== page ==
cotton field

PARIS LVMH Moët Hennessy Louis Vuitton is not worried about the potential fallout from the ongoing controversy over Xinjiang cotton.

In recent weeks, China has cracked down on foreign companies like Hennes & Mauritz AB that have said they won’t source cotton from Xinjiang due to concerns over alleged forced labor. The U.S. in January banned all goods made of cotton from China’s Xinjiang Uyghur Autonomous Region.

A host of foreign brands have been ensnared, including Nike, Adidas, Uniqlo and Burberry, but H&M is the only one to have had its online stores on all the major Chinese e-commerce sites blocked. 

During a conference call with analysts after LVMH published first-quarter sales, chief financial officer Jean-Jacques Guiony was asked whether he felt that any of the group’s major brands might be at risk from the Chinese boycott, which has seen Chinese brand ambassadors cut ties with the companies concerned.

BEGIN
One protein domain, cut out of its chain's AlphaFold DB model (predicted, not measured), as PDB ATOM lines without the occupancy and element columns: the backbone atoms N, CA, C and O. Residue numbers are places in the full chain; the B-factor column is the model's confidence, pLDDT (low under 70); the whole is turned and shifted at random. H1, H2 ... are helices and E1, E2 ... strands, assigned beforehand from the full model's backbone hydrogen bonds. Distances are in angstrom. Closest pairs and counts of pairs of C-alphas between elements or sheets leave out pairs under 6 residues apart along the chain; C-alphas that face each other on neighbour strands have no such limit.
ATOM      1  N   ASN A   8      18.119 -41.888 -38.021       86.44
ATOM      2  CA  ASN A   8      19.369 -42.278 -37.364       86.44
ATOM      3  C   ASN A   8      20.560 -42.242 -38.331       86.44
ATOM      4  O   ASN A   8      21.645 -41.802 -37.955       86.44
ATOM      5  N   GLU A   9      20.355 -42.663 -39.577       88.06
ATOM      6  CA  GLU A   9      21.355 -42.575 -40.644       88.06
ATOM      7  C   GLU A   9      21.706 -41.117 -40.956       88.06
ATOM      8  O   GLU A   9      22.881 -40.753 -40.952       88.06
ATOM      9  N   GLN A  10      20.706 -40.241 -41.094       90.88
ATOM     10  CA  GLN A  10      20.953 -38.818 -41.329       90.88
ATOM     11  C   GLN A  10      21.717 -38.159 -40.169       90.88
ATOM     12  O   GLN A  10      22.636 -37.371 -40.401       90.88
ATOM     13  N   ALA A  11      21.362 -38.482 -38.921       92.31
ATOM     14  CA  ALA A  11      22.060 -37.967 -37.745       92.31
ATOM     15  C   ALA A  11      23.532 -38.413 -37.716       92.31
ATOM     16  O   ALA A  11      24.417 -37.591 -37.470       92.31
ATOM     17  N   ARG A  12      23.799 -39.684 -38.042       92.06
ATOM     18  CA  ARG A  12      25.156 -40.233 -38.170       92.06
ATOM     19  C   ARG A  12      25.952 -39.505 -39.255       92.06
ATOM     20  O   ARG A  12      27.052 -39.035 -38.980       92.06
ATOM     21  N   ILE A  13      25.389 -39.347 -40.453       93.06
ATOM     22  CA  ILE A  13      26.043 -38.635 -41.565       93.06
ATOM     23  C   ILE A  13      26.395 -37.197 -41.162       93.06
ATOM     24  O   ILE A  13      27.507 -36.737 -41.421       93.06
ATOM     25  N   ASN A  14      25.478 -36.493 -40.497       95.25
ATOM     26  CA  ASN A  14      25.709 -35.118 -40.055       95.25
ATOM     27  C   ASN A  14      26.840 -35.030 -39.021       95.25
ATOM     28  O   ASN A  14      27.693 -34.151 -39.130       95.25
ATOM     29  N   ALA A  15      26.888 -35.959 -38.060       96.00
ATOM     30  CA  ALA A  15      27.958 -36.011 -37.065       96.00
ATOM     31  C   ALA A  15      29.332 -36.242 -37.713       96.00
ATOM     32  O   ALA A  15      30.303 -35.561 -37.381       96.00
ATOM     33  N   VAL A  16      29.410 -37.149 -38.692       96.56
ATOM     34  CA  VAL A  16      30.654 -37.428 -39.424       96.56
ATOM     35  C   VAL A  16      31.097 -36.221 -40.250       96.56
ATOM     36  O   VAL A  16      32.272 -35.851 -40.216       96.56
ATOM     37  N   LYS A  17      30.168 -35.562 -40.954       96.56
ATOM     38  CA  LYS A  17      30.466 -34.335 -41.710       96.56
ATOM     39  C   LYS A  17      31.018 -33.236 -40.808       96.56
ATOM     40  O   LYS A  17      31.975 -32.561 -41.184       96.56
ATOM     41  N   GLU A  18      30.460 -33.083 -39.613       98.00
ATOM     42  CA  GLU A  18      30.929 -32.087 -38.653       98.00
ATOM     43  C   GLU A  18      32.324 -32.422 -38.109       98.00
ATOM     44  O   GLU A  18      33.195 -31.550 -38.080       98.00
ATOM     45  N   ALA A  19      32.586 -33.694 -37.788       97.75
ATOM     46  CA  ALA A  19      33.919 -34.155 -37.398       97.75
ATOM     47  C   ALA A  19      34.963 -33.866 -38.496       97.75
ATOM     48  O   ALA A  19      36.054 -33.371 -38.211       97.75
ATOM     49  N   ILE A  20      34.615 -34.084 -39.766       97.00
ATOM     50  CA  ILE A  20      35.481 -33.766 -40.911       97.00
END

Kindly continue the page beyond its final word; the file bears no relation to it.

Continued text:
Neither LVMH nor its brands have made any statement on the issue of Xinjiang cotton so far.

While he did not address the controversy directly, Guiony indicated he did not perceive a threat to the French luxury conglomerate, which generated 41 percent of its revenues in Asia in the first quarter, making it by far the most important geographic region for its business.

“I’ve never seen a big threat in being successful in a given country. Everybody’s talking about China being an issue. As far as I’m concerned, it’s more an opportunity than anything else,” he said. 

“We are very happy with the business we do there and we believe that it’s a complex country, like any other business, I would say, and we are not particularly worried that something very bad could happen there,” Guiony added.

See also: 

Assessing China’s Xinjiang Cotton Fallout

Did Xinjiang Cotton Crisis Up Stakes for Traceability?

Xinjiang Cotton: Li Ning, Anta Shares Surge While Nike, Adidas, Burberry Hit With Backlash




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